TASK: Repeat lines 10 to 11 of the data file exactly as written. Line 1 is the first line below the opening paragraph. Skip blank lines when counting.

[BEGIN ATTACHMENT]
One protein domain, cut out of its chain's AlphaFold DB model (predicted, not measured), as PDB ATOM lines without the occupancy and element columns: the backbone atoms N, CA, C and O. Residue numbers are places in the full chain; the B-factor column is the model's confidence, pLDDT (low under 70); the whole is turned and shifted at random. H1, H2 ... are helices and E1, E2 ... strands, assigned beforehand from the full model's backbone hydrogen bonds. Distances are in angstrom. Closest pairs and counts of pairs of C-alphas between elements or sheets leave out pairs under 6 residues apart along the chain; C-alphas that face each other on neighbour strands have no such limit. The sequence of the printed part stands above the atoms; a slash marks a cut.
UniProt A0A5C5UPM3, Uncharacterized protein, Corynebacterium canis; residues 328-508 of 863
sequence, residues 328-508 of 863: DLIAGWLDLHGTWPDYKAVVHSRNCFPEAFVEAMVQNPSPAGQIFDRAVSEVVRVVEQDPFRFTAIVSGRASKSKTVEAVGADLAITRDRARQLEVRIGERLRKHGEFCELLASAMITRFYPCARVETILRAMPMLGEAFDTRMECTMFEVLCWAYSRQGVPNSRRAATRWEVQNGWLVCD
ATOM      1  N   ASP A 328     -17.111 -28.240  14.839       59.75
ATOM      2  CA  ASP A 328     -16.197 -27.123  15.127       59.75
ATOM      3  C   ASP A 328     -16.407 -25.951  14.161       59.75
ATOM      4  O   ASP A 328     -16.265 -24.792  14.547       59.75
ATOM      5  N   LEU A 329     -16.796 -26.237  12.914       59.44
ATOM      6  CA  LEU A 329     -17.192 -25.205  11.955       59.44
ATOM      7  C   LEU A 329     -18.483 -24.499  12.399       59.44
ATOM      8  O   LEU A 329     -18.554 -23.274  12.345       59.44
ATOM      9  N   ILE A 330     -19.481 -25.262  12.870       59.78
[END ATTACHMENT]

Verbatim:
ATOM      8  O   LEU A 329     -18.554 -23.274  12.345       59.44
ATOM      9  N   ILE A 330     -19.481 -25.262  12.870       59.78